• @whuber Apologies: that prior statement is not reproducible. Google customizes results, and at that time some of the other queries I tried (e.g. ["a point process is" "in practice"], which was an experiment to get practical, hands-on insights) were not very informative. In time, I'll delete the previous comment. It doesn't serve any purpose when it's not reproducible. Oct 24, 2011 at 19:46

I understand where you are coming from. In my field of psychology, there are a lot of resources that present statistics in a superficial way. This is fine for many students, yet such books do not provide the prerequisites for reading more sophisticated books.

It sounds like you need to (a) get a better picture of the range of statistics books out there and the necessary prerequisites that different resources imply. (b) define your learning goals; (c) identify your current knowledge; and (d) put it all together to create a learning environment.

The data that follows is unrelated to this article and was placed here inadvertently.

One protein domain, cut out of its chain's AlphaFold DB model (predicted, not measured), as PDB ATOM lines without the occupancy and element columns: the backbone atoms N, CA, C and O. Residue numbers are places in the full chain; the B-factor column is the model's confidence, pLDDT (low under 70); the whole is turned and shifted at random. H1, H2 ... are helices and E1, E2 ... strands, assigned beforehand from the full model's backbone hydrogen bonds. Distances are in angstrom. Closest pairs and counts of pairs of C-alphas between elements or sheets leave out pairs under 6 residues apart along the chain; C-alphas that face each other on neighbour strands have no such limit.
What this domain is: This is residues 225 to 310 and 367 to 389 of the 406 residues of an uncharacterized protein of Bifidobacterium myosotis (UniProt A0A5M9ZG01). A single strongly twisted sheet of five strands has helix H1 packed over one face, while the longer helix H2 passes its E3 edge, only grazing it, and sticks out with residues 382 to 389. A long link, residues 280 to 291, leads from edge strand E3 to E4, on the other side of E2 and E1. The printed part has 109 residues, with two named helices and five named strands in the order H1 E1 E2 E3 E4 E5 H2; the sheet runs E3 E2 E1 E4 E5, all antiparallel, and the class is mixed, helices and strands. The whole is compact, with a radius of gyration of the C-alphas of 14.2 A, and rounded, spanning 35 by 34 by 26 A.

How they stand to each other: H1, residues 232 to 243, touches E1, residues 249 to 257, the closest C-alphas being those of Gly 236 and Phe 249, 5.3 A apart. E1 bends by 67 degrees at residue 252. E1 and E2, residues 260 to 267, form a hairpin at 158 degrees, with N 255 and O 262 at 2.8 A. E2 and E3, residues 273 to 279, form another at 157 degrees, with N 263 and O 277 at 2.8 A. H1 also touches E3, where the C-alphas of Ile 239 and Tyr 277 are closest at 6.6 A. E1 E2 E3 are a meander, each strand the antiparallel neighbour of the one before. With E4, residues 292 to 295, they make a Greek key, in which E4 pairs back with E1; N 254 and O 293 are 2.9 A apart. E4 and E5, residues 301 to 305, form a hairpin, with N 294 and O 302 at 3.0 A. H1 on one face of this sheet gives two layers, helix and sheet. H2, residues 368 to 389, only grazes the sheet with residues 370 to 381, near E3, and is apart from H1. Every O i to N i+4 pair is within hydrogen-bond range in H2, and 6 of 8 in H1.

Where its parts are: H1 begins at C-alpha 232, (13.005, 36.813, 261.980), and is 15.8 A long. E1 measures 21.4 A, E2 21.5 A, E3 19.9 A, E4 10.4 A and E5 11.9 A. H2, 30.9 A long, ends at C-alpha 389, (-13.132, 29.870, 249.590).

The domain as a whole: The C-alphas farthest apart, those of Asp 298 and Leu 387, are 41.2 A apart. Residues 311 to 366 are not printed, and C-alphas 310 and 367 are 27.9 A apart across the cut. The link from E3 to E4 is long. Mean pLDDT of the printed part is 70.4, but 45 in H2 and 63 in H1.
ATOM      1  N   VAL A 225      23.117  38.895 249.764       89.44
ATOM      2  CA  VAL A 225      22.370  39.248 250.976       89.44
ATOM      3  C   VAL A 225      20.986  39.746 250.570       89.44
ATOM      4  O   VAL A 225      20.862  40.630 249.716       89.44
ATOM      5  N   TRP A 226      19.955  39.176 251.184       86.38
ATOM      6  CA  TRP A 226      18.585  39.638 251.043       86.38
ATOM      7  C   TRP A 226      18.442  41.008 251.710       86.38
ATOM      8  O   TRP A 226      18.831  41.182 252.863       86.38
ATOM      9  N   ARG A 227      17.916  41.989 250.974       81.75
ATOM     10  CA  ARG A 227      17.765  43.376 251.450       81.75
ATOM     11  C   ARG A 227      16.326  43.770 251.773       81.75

### A. Develop sense of the statistics resources landscape

Perhaps this provides a rough sense of the introductory statistics resource landscape organised on a continuum of rigour and mathematical sophistication.

• Cookbooks: Some resources have a cookbook style, showing how to use software and providing tips on when to use and how to interpret statistical output (e.g., SPSS Survival Manual). These books serve a purpose for people who have standardised data analysis needs, and don't have the time nor the inclination to engage in deeper learning.
• Standard introductions to statistics: There's also a wide range of introductory statistics books that vary in the degree of mathemtical rigour. For some the only prerequisite is that you can perform basic algebra. HyperStat provides one online example.
• More sophisticated introductions to statistics: While arguably on a continuum, other introductions to statistics are a little more mathematically rigorous. It seems to me that a big difference is whether the textbook assumes the reader is familiar with calculus and linear algebra. As @iterator has noted, the online Handbook of Engineering Statistics is one example of such a more sophisticated resource.